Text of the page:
(c) They must never wish him anything bad because, after all, he's a part of them and anything untoward
            that befalls him would take its toll on them too.  


Having said all that, I must concede that the couple is going through extreme agony. It's easy for an outsider like me to clinically diagnose the situation and offer solutions but life and its complications are a different ballgame altogether. What worries me is my friend's health as he's had certain cardiac complications in the recent past and is in the process of recuperation. And the wounds inflicted by the son are lethal!  

Thursday, September 6, 2012

Setting an example.......

I'd a call from a classmate of mine today and he seemed to be exercised by a colourful anecdote that I'd forwarded to my classmates' group. His retort was cryptic, "you shouldn't have sent it". And it got me thinking.........because, over the years I've been subjected to the same refrain!

My maternal grandparents were the first to tell me that I, being the first from the family's second generation, had the onerous responsibility to lead the way and set an example for all the siblings to follow. I never contested it and took on my job seriously.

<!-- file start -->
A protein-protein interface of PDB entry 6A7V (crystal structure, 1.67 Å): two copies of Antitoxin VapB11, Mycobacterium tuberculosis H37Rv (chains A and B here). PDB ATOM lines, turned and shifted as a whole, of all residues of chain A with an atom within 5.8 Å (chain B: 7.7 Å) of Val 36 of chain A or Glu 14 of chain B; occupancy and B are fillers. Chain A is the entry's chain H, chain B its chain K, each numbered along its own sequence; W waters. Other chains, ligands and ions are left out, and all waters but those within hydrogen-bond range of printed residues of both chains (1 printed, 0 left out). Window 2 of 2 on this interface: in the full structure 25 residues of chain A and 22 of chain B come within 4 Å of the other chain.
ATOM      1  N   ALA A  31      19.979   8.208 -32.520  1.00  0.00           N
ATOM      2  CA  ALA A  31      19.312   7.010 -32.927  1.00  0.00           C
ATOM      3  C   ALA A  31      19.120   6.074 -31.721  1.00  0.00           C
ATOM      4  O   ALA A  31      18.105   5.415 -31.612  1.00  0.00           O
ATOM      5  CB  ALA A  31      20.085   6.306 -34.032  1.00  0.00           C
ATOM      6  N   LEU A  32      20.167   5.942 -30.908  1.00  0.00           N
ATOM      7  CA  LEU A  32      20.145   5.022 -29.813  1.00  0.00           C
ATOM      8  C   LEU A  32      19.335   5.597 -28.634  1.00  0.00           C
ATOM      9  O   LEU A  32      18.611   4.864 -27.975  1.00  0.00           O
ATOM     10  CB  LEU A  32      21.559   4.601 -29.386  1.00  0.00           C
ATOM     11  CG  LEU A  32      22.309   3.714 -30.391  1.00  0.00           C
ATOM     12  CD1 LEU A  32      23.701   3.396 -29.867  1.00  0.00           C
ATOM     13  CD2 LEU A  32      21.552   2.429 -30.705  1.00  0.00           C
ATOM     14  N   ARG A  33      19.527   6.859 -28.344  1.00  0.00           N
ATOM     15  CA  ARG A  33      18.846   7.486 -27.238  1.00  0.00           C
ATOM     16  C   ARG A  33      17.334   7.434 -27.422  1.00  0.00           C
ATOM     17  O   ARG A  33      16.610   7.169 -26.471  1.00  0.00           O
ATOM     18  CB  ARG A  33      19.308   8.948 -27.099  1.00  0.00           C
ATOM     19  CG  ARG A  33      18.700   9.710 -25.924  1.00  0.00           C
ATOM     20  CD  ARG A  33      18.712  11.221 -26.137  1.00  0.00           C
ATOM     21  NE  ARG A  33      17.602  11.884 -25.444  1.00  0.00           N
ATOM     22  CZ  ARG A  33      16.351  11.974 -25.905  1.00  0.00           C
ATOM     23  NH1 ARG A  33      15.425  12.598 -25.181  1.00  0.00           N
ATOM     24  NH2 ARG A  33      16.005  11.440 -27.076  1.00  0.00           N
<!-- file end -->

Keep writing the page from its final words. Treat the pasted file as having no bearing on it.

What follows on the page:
My parents insisted upon the fact that I play the roles of friend, philosopher and guide to both my sisters, younger to me. Again, I never contested it and took on my responsibility seriously.

When I joined the Holy Angels' Convent, I was made the leader of the boys and was ever under pressure to behave and conduct ourselves well and set an example to the girls of our class. I was constantly under the watchful eyes of Sister Anne and the teachers for my impeccable(?) behaviour. I didn't have a doubt and took on the role in my stride.

When I joined Sainik School, from the initial years to the final years, when I was made a Prefect first and then the House Captain - in charge of 50 students drawn from the junior classes - the refrain from my House Master and the teachers was that I must not let down my family's reputation and I accepted the covenant without a murmur of protest.

In the Academy too, the credo was to 'never let yourself down' in front of your superiors, colleagues or subordinates through unacceptable behaviour!

And it has been thus ever since. My overall performance in this regard is for the others to judge and comment and I'd like to leave it at that!